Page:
3.2.7.3 A “Health Warning” About Groups

It can be great to belong to a group, especially if you are a highly respected core member. Other people can look up to you and ask you to share your expertise. The process of moving from being a peripheral member to being a core member can also be very satisfying. However, groups are sometimes defined as much by whom they exclude. Groups may not just have insiders; they have outsiders who are not seen as part of the group. Often, this may not matter. No one can be a member of every group. However, being a member of some groups means that there is access to privileges that are denied to outsiders, who may be viewed as inferior or undesirable.

Figure 3.11 bell hooks
Figure 3.11 bell hooks

American author bell hooks (she prefers her name to be given without capital letters) describes the effect of coming from a class and having an ethnicity that can lead to exclusion:

It was assumed that any student coming from a poor or working class background would willingly surrender all values and habits of being associated with this background. Those of us from diverse ethnic/racial backgrounds learned that no aspect of our … culture could be voiced …

I see many students from “undesirable” class backgrounds become unable to complete their studies because [of] the contradictions between the behaviour necessary to “make it” … and those that allowed them to be comfortable at home with their families and friends …

(hooks, 1994, p. 182)

Activity 3.16: Considering Possible Problems with Group Mobility

Timing: Allow about 15 minutes for this activity.

This is a required activity for Challenge 8: The Reflection Challenge.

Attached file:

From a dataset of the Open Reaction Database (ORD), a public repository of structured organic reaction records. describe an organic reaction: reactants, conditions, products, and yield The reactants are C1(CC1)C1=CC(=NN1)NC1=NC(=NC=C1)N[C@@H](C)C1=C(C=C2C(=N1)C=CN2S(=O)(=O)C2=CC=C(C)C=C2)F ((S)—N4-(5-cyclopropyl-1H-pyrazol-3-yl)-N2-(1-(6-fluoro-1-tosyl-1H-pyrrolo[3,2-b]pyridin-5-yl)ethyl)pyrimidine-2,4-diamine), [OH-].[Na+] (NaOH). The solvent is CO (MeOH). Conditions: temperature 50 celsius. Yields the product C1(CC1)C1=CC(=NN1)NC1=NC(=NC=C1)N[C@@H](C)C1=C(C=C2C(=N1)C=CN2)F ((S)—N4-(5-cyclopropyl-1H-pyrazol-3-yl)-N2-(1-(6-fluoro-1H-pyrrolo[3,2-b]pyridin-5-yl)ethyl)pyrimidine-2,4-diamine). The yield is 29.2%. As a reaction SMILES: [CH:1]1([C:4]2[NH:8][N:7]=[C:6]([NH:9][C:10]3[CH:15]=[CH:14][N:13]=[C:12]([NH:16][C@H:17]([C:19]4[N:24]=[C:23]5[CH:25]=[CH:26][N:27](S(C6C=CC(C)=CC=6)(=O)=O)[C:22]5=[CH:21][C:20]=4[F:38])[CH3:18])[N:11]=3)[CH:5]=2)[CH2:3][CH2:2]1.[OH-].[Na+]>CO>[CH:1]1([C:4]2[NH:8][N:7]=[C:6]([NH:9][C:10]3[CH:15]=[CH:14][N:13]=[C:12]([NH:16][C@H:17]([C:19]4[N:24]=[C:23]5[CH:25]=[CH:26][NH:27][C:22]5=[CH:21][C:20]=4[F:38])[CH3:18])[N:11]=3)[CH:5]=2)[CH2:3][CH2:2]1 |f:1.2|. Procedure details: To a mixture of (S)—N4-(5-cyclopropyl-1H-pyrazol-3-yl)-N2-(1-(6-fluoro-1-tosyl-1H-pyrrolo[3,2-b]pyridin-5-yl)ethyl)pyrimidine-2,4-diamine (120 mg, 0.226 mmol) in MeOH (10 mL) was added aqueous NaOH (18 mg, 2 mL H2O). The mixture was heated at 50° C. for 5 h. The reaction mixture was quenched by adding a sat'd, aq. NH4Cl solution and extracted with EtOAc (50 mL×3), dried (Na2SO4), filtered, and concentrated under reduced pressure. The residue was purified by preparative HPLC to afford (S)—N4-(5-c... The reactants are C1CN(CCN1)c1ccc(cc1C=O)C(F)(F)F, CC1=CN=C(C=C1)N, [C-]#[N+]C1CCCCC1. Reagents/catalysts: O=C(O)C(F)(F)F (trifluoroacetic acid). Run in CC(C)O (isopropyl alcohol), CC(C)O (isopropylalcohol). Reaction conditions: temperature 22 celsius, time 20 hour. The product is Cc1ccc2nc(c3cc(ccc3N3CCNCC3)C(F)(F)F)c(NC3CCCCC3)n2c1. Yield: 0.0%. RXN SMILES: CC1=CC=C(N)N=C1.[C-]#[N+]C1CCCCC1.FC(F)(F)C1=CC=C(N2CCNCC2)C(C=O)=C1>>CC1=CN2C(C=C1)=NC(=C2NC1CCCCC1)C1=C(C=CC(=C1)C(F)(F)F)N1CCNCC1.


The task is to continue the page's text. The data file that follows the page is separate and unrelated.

As bell hooks suggests, sometimes moving from one group to another can be problematic. For example, some people find that when they go to college their old school friends do not react well to their joining new groups of people and the old friendship bonds can become weakened. It is also common to find that people have preconceptions about you, based on your identity (for example, your class, race, religion, gender, profession, town of origin, etc.), and for these preconceptions to make it difficult for you to fit in with a new group of people.

However, it is possible to better cope with these possible hurdles by preparing for them well in advance. This group mobility activity [Tip: hold Ctrl and click a link to open it in a new tab. (Hide tip)]   will help you to do so. It involves both reflecting backwards and reflecting forwards.

Comment

Hopefully this activity will have prompted you to further consider the possible impact of belonging to any type of group, and of moving from one group to another. You may have had few problems in doing so yourself. Indeed, some people are very happy to leave their old groups behind, for example when they leave home to find work or to go to college. Also, some people are better than others at fitting in with new groups. Whatever your experiences it would be worth going through the steps in this activity any time you anticipate joining a new group, or moving from one group to another, in order to better prepare for that move.

So far in this unit, you have looked at learning theories from psychology and at communities of practice. The next section introduces a third set of ideas—Entwistle’s theory of student approaches to learning.

3.2.7.2 Exploring Learning Communities

3.2.8 Entwistle’s Theory of Student Approaches to Learning